Friday, June 12, 2009
There's an alternate universe right under our noses that doesn't often get our attention. Yeah, there's the bigness of outer space. As Douglas Adams, author of The Hitchhiker's Guide to the Universe put it,
Space is big. You just won't believe how vastly, hugely, mind- bogglingly big it is. I mean, you may think it's a long way down the road to the chemist's, but that's just peanuts to space.
But space goes on infinitely in both directions. If you turn in the opposite way, you encounter a world of bigness on a small scale. Fantastic, exotic creatures and landscapes are everywhere, disguised as ordinary plants and insects.
I've been messing about with macro photography over the past week and had some limited success with using closeup filters on a lens zoomed at 200mm. But that's just peanuts compared to what I came up with yesterday. Lens reversal. I had experimented with it before and gotten some OK results, but abandoned it because it's tough to use the technique in available light.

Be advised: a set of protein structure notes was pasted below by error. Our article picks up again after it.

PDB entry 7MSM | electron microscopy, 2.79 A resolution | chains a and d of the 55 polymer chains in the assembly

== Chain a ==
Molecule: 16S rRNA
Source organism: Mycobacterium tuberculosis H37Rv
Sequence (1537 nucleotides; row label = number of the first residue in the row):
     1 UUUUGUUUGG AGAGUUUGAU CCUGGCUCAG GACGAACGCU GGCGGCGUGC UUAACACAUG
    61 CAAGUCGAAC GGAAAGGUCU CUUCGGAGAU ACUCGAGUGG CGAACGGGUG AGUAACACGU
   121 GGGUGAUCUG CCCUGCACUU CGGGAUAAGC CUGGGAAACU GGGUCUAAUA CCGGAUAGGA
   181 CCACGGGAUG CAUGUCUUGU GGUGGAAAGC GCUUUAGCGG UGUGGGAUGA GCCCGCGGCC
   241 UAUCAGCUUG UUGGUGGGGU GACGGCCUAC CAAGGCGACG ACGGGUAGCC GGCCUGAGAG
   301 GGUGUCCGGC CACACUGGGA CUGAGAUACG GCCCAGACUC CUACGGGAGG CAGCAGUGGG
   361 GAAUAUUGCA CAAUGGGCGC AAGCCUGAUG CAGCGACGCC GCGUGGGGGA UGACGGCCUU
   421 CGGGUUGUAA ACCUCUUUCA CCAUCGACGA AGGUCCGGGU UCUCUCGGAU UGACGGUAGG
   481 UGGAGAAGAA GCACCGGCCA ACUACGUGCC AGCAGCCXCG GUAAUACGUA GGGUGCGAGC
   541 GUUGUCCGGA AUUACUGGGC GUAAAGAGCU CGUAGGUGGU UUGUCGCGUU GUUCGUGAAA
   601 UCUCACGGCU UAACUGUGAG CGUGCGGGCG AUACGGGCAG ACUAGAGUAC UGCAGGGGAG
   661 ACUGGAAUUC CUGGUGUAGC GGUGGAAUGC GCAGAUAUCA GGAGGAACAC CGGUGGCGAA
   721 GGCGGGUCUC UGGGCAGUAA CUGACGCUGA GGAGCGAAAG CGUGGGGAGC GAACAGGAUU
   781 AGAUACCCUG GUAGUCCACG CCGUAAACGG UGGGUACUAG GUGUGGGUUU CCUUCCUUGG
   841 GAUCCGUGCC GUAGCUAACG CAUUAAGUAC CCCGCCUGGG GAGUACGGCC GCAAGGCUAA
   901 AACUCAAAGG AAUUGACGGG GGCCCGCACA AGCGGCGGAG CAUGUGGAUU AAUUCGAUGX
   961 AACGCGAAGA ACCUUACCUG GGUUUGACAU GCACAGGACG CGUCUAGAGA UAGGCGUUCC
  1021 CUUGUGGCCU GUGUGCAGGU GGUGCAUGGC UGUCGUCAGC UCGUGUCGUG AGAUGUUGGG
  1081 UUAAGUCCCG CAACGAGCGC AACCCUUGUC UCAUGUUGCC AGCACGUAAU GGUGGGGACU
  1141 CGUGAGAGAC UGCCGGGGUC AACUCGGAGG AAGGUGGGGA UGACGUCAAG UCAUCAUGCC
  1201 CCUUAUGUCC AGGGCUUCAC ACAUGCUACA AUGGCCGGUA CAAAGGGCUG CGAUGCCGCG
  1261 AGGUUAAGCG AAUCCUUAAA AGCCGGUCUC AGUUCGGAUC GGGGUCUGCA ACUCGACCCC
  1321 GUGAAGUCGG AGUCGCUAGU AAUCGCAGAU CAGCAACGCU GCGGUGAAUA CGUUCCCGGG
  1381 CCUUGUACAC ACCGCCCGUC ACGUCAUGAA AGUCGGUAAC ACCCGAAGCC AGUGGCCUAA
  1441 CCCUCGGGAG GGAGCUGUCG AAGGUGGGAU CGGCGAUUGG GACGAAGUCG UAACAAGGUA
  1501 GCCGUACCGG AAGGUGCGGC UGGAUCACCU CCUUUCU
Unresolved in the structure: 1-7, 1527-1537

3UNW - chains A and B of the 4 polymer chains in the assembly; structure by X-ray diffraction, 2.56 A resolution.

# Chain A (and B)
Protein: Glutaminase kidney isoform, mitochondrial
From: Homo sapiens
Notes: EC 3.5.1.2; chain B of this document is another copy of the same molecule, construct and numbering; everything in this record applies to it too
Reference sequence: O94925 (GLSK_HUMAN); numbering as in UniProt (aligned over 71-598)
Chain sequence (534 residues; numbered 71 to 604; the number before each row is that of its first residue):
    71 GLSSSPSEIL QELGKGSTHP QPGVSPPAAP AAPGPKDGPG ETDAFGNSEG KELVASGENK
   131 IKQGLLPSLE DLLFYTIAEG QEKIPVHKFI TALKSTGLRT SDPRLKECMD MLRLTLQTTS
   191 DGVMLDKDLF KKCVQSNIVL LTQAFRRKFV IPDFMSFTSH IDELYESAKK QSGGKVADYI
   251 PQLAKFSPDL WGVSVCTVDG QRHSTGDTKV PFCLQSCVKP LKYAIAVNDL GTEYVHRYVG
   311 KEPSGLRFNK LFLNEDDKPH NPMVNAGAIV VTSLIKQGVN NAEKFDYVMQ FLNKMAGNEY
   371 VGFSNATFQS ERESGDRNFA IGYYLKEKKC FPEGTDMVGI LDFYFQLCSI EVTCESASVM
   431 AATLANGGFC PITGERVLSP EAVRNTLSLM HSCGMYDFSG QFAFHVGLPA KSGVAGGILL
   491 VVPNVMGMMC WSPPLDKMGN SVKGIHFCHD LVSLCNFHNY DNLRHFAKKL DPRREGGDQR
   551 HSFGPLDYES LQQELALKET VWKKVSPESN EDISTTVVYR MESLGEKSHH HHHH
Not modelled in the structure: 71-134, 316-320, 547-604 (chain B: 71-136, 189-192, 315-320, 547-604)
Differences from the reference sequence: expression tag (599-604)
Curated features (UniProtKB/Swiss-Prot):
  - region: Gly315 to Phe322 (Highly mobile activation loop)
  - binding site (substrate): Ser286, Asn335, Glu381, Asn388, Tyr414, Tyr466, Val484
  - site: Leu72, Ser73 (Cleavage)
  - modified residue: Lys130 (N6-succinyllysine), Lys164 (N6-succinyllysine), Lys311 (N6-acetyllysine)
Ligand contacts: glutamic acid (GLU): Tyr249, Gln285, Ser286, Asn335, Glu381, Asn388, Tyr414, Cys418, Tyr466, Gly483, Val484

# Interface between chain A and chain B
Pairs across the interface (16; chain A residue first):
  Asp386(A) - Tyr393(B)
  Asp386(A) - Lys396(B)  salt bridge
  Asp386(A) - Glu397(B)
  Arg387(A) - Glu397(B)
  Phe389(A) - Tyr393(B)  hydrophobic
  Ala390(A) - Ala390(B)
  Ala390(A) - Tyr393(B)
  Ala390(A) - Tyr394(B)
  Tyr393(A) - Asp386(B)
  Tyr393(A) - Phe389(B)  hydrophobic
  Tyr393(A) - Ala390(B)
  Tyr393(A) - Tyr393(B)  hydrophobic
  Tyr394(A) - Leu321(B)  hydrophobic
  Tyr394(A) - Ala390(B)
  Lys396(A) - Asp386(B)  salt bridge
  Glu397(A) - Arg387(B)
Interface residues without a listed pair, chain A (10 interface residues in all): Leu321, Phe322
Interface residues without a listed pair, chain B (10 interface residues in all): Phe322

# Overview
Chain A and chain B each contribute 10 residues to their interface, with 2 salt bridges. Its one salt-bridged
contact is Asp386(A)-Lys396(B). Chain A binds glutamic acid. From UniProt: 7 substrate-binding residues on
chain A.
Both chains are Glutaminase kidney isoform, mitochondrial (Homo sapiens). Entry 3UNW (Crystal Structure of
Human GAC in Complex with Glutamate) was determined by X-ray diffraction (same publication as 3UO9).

Yesterday the thought occurred to me to combine lens reversal with flash. So ... I put a 50mm prime lens on my Nikon DSLR, then placed another 50mm prime lens on the first lens with the rear element facing out then taped the lenses securely together. A half-inch area now becomes a 10 megapixel image, with sharpness across nearly the entire image plane.
I attached a flash, outfitted with a reflector and diffuser, onto a bracket grip, then oriented everything to rain soft light down toward the end of the lens, which must be placed a fraction of an inch from the subject (which is why shooting available light is so tough -- the lens blocks most of the light). I opened the reversed lens to full aperture and set the normally mounted lens to f/16. Shutter speed was dialed to to 1/125th, camera set to ISO 400 and I set off to explore the world of small.
This photo was taken while walking through a local forest preserve. The bug was standing on the tassels of some grass. I moved in with the camera very slowly and fired as the bug's head came into focus. If anyone can help me ID this insect (and subsequent insects yet to be posted) I'd appreciate it.
Photograph © 2009 James Jordan.